In either case, the result is the same: we fulfill our own needs without taking into account our children’s desires and their need to develop their own identities at their own pace. Contrary to what we have always been told, it is far easier—selfishly so—to use our power of suggestion to influence our children by shaping their aptitudes rather than to listen and respond to the needs they actually express.

There is nothing quite like boredom for a child’s development. It motivates and drives them to build themselves as individuals, find their own path, and express their character. Therefore, it is essential that we give our children the space and time to do just that. Otherwise they are molded by our desires, not their own.

  • Step back and trust.

 We as parents convince ourselves that it is our responsibility to infuse our children with happiness and self-esteem, and to smooth their way towards academic success.  I know I was. I used to have a ‘cheerleader approach’ with my children because I thought it was vital to their personal confidence.  In reality, it was a coping mechanism to brush aside my own anxiety about their potential pains or failures.   

It took me a long time to understand that in fact, this approach created the exact opposite of the desired result.  My precautionary enthusiasm stood in the way of my feeling genuine enthusiasm. In addition, my constant nervous cheering — “you’re fantastic,” “you can do it”— had the double disadvantage of failing to convince them and preventing me from seeing them clearly and without preconception.  Taking a backseat would have enabled me to see their weaknesses, but also their strengths.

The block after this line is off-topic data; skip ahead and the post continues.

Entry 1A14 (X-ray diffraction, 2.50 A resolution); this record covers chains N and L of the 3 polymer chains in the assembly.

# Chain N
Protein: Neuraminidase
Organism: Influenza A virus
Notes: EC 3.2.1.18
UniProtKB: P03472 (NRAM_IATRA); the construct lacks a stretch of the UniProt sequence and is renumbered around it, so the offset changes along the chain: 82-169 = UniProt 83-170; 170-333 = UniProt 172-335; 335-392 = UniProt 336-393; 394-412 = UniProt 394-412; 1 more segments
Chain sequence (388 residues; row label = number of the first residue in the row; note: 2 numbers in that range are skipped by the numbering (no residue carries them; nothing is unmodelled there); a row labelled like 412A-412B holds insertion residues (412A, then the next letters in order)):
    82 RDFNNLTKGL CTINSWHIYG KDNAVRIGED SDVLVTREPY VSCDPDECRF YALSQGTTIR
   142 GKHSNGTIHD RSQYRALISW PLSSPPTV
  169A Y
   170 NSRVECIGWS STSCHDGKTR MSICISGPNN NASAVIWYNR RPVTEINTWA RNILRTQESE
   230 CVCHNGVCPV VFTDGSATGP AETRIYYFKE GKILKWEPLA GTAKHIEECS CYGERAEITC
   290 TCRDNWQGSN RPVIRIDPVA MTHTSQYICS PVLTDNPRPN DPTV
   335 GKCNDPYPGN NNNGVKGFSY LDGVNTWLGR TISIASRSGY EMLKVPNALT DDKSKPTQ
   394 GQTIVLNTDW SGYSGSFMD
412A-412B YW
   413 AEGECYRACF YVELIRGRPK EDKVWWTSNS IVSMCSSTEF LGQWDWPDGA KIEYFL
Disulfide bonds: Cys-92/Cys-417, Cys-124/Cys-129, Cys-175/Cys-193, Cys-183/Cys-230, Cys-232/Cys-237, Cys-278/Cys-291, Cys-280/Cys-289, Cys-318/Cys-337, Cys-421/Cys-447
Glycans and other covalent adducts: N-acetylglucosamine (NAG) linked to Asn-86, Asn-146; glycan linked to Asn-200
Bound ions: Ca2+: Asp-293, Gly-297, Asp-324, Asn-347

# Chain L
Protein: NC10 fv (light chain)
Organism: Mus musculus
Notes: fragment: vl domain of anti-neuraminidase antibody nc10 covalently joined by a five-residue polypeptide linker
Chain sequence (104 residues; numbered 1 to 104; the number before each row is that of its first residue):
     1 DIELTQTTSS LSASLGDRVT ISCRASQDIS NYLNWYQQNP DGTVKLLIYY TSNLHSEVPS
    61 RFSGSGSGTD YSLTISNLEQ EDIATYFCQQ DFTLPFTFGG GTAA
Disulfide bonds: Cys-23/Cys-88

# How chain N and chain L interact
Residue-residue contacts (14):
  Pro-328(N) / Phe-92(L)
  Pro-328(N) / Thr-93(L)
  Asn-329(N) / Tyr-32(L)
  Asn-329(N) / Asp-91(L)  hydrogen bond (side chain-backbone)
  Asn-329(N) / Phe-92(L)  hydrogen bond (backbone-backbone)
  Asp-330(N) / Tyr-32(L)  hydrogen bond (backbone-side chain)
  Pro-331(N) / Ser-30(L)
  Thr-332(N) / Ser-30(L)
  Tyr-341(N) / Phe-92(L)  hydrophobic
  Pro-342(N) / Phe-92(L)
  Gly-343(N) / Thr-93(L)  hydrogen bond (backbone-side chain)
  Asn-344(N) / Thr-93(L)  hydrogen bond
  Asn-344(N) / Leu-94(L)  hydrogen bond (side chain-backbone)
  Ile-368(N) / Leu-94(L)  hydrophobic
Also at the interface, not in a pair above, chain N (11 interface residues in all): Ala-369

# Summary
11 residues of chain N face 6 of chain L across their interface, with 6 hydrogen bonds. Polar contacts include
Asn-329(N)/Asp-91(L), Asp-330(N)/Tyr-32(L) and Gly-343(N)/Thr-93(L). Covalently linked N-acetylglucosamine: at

Letting my children make their own way would have allowed me to watch them overcome their difficulties, giving me fuller confidence in them. Instead, I got caught up in a spiral of manufactured kindnesses, based on the unconscious conviction that my children were incapable of coping without me. 

So, there I was, experiencing my very own Felicity Huffman Syndrome.

The TV-star took control of the academic success of her daughter into her own hands. By doing so, she not only broke the law, but also sent her daughter the message that she believed that she was incapable of succeeding by herself.

She obviously went too far, but she is not the only one who has mistaken parental control for true care.

Many of us see ‘doing things’ for our children as positive behavior, and view as negligence a parent’s withdrawal from their children’s lives. But when we intervene and say, “Don’t worry, I’m here, I’ll get you out of the mess you got yourself into,” we reassure only ourselves by strengthening our power as the parent—to the detriment of our children. We prevent them from getting out of sticky situations on their own and potentially succeeding at something difficult, which would teach them to rely on themselves before relying on us. If only we would relinquish our own selfish need for parental control, it would empower our children, allowing them to feel capable of taking charge of their lives.